Primary Belt Drive Conversion – Pros and Cons for Your Motorcycle

So, I have recently started researching the pros and cons of a primary belt drive conversion for my 1972 Harley Davidson Shovelhead.  As you know, the Shovelhead project is a big deal for me and is featured a lot here on HappyWrench.

Why this sudden interest in a primary belt drive?  Well, upon recent inspection, I noted that my existing Shovelhead primary chain setup has seen better days in terms of overall condition.  In particular……

1) The back of the primary interior case has JB Weld sealing the primary chain oiler (not that big of a deal, but not exactly the way I like to see things done)

2) One of the primary cover bolt holes has been plugged with “something” (okay, having one bolt missing probably isn’t a big deal if the rest are fine)

3) One of the primary bolt holes has been drilled out oversized and re-tapped poorly (again, maybe not a huge deal on its own, but a bad tap makes me nervous that it will eventually cross-thread and strip)

4) One of the more critical primary cover bolt holes is currently stripped and the bolt can’t be torqued (okay now things are looking a little dicey)

5) The primary case itself is looking a little shabby

Each of these on their own isn’t a big deal and would be something that I would normally attempt to address.  However, when you put them all together, it seems like maybe another band-aid repair might not be a fantastic idea.
primary belt drive
Additionally, when I first acquired the Shovelhead in November of 2015 (and before I took it apart), the bike was leaking a little bit of oil along the left side.  It was pretty clear that this oil was coming from either the front or back of the primary case.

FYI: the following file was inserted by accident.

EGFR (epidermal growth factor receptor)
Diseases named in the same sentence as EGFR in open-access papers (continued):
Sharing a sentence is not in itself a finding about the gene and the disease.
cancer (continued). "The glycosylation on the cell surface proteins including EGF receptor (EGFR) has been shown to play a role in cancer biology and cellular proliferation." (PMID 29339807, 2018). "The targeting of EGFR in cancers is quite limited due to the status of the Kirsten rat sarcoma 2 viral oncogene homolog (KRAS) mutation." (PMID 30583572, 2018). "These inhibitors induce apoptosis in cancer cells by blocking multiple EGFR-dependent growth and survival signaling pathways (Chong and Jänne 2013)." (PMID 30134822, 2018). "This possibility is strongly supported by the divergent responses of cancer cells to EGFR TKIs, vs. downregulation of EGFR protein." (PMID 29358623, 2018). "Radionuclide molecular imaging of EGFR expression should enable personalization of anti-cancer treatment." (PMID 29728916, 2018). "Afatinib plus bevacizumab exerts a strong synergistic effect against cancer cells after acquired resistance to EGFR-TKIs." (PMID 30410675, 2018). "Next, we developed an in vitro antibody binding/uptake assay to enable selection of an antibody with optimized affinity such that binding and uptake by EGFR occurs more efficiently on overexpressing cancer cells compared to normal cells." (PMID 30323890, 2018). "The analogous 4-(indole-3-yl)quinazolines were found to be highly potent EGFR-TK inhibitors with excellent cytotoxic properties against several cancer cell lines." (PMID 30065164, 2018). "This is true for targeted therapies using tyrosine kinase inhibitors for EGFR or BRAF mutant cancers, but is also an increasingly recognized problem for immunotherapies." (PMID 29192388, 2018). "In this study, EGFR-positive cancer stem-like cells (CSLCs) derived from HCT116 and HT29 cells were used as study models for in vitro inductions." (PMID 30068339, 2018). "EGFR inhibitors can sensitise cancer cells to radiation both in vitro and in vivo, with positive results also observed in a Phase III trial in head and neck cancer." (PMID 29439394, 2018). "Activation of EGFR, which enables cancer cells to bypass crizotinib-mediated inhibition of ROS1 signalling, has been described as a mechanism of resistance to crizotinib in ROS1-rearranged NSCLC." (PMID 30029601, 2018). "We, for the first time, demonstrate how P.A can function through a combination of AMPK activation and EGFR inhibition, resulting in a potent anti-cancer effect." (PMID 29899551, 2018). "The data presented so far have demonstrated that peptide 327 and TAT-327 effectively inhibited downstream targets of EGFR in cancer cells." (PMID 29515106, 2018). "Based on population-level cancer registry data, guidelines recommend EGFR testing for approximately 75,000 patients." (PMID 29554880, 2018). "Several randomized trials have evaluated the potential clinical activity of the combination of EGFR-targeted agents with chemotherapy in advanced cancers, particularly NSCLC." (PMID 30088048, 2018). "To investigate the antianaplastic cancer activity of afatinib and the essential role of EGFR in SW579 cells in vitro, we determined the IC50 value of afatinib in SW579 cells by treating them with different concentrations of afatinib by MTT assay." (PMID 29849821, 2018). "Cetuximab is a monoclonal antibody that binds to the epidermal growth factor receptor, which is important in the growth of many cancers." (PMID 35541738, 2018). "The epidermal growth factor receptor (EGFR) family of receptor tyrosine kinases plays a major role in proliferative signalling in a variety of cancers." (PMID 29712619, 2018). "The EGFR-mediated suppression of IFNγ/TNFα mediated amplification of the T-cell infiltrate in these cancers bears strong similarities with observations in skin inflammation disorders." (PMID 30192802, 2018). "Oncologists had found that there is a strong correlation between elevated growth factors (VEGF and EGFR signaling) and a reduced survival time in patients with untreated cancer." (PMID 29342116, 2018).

The leaking stopped after I ran the bike a few times, probably because the little bit of oil in the closed primary leaked out.  The leak was probably caused by one of (or a combination of) the items above.

So now you know why I started thinking about a primary belt drive setup (and are probably like, “jeez man, get on with it”).  Basically, if the entire primary case needs to be replaced, I want to replace it with the best setup possible.  Also, you see open belt drives all the time on custom bikes.  There has to be something to it besides a cool look, and there is no way I would spend the money on a primary belt drive without fully understanding the pros and cons first!

Below are the results of my research.



1) Power-to-Weight Ratio Gains:  These are huge.  First, you have the fact that the belt itself weighs a fraction of what the primary chain weighs.  Additionally, the sprockets that the chain wraps around are usually steel, while the belt pulleys are generally made of aluminum.  Additionally, an open belt setup allows the removal of at a minimum the outer primary cover and hardware.  If you go kickstart only, you can also remove the inner primary case, the starter motor, and the solenoid (Harley Specific).

2) Better Power Conversion & Responsiveness:  As noted above, the steel sprockets are getting replaced with aluminum pulleys.  This means less power is spent on turning these heavier items and transferred to the road.  There is no compensating sprocket and less slack in the belt, so responsiveness should be improved.